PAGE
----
The Indo-Fijians: Curse of History
The Indo-Fijians are historically blamed for the Fijians present sorry state of affairs. We are repeatedly told that if a Fijian is not elected as Prime Minister to lead the country after the election, Fiji will once again explode. The blame will squarely lie on the shoulders of Indo-Fijians. The only way to avert Fijian uprising with catastrophic consequences is to elect a Prime Minister of Fijian descent, and convert the Senate into a Great Council of Chiefs chamber (we will write on this proposal one of these days), and the vulagi Indo-Fijians should quietly continue to make sacrifices until their Fijian hosts have caught up with them economically, educationally, and democratically in the future. Democracy, after all, according to Laisenia Qarase, is 'a foreign flower' which is still in the budding stage in Fiji.
Such a gross distortion of reality on the supposed backwardness of the Fijians because of the Indo-Fijians, whether individually or collectively on the part of the Fijians and the Great Council of Chiefs, requires serious examination. It reflects an extreme case of national neurosis. It would be too much, of course, to expect the Fijian leaders and chiefs to go back over their own historical record and especially over the numerous injustices committed against the Indo-Fijians since 1879.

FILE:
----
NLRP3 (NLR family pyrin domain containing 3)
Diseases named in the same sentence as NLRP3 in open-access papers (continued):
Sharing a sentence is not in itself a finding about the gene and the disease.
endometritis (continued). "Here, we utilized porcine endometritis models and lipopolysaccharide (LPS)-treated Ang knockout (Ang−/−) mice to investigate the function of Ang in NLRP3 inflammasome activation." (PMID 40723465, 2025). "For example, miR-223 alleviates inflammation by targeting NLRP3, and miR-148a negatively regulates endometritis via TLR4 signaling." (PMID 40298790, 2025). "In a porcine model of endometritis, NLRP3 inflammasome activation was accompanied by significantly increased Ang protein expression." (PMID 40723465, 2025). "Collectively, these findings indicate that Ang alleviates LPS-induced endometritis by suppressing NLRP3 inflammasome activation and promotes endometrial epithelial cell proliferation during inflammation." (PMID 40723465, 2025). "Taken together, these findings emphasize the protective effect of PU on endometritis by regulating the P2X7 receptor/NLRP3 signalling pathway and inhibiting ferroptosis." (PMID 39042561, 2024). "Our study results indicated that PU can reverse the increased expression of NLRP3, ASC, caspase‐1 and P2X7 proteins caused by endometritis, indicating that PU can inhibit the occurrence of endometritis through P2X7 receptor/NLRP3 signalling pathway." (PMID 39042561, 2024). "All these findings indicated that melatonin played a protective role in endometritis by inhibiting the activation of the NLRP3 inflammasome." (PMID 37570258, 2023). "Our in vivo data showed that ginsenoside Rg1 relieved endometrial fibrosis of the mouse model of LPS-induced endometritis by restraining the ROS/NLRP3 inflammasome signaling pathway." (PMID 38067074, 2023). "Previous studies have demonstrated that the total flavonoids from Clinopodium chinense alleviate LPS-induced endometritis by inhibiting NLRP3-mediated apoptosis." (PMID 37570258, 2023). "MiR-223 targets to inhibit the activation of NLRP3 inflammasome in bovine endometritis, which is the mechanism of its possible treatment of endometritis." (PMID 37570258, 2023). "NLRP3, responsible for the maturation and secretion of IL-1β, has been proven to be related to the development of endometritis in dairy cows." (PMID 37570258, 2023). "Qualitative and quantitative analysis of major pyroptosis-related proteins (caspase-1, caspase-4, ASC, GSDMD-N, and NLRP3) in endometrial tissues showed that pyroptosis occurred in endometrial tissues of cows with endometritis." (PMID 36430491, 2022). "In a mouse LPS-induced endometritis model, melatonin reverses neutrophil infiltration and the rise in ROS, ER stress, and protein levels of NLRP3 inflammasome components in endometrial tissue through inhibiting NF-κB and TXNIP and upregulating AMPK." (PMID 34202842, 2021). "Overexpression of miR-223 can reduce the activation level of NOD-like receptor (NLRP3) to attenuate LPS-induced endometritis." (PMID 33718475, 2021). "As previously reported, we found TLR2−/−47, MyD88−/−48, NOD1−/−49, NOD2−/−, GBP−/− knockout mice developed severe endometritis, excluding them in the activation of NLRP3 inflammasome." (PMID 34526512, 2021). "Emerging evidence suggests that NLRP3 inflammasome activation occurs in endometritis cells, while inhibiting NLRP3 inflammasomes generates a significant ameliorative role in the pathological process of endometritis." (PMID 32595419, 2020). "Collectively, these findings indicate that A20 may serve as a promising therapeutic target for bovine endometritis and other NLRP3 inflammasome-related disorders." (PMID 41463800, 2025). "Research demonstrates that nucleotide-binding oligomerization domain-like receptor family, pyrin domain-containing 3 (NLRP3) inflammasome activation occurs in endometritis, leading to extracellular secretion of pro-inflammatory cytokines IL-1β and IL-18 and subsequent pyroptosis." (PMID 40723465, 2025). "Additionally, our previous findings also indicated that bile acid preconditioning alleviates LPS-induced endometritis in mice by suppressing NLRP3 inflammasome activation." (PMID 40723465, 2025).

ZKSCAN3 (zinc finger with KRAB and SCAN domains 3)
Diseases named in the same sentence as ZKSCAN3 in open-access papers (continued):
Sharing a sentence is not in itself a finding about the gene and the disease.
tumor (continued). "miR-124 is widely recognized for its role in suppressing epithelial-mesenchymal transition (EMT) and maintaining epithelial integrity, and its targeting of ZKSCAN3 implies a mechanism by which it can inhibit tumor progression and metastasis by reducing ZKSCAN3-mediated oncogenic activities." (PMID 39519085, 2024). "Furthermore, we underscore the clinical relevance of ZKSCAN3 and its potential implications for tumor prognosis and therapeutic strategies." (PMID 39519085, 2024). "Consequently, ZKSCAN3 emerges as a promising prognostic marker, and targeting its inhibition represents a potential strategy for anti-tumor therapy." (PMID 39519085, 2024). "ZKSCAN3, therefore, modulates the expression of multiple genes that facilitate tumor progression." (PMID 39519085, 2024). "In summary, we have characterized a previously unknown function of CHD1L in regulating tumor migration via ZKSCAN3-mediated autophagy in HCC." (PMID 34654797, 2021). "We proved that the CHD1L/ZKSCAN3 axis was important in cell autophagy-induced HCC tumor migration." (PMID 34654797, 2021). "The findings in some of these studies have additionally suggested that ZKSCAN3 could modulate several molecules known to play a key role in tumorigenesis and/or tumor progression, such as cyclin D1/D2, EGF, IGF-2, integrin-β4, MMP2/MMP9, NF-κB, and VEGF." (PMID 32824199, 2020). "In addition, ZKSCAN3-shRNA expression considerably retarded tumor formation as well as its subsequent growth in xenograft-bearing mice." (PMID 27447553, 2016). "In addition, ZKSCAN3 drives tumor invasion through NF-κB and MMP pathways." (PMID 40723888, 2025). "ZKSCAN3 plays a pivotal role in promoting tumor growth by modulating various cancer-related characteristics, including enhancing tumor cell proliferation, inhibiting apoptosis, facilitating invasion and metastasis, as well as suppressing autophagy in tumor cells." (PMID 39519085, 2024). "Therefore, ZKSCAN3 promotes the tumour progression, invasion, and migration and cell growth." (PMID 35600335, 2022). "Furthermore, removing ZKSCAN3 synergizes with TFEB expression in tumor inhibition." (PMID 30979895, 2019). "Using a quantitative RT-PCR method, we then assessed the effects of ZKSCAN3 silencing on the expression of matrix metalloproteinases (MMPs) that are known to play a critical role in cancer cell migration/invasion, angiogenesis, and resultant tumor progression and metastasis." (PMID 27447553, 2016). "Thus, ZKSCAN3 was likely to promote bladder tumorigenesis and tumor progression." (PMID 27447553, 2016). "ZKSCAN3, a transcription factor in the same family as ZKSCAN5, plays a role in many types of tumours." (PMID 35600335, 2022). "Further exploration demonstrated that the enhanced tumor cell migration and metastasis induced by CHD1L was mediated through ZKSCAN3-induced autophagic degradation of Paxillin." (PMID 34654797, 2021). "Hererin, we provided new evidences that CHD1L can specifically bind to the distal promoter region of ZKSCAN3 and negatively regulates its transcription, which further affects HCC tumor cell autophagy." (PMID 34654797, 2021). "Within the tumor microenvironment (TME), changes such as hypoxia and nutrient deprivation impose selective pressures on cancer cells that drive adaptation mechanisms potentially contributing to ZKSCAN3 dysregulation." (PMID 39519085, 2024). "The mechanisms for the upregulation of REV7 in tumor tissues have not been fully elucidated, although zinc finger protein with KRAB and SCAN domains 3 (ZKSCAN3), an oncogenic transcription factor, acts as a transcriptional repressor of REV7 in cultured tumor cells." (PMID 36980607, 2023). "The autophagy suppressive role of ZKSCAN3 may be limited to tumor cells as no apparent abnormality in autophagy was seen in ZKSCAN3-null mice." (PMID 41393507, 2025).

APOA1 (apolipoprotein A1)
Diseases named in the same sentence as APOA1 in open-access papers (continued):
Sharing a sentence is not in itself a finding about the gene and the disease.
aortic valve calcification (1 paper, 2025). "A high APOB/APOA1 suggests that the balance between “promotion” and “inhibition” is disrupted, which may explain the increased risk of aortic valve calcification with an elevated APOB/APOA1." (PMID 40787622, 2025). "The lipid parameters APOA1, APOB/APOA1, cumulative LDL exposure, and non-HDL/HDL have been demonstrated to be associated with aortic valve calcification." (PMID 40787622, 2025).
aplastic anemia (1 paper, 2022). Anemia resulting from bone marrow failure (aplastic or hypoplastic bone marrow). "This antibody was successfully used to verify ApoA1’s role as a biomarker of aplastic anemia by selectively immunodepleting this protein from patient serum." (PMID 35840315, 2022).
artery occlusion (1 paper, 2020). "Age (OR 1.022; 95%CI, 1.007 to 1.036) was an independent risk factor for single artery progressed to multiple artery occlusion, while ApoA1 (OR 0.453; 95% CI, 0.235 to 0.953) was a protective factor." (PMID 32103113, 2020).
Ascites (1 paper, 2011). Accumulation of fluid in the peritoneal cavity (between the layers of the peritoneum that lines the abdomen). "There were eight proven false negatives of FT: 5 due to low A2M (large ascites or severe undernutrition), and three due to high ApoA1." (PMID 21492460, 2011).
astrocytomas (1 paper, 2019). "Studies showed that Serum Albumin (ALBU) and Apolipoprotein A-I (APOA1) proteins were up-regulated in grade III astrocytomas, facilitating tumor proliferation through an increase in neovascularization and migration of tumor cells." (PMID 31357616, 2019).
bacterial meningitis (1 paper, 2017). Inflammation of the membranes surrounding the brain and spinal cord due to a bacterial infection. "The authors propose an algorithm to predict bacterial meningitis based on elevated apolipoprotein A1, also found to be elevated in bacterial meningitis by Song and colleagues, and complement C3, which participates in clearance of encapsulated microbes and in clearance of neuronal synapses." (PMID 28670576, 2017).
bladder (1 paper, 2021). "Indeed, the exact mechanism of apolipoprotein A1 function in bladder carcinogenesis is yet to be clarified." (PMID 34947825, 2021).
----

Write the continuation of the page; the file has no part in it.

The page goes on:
In pursuance of twisted historical logic, Indo-Fijians have been called many things. The political consequences that flow from the refusal to accept Indo-Fijians as citizens of Fiji are appalling. They have caused tragedy and suffering beyond imagination. In pursuance of distorted logic Indo-Fijians who have lived in Fiji all their lives are called 'guests' or temporary sojourners. What is really meant by this is that Indo-Fijians cannot claim any political, social and other human rights in the country. Their lot in Fiji, which they built by their aching sinews, is that of pure labour to be commanded at the behest of their Fijian hosts. If they want political representation this they can find in their 'original' homelands. If they call themselves Fijians or Indo-Fijians, they are said to be making preposterous claims full of sinister motives.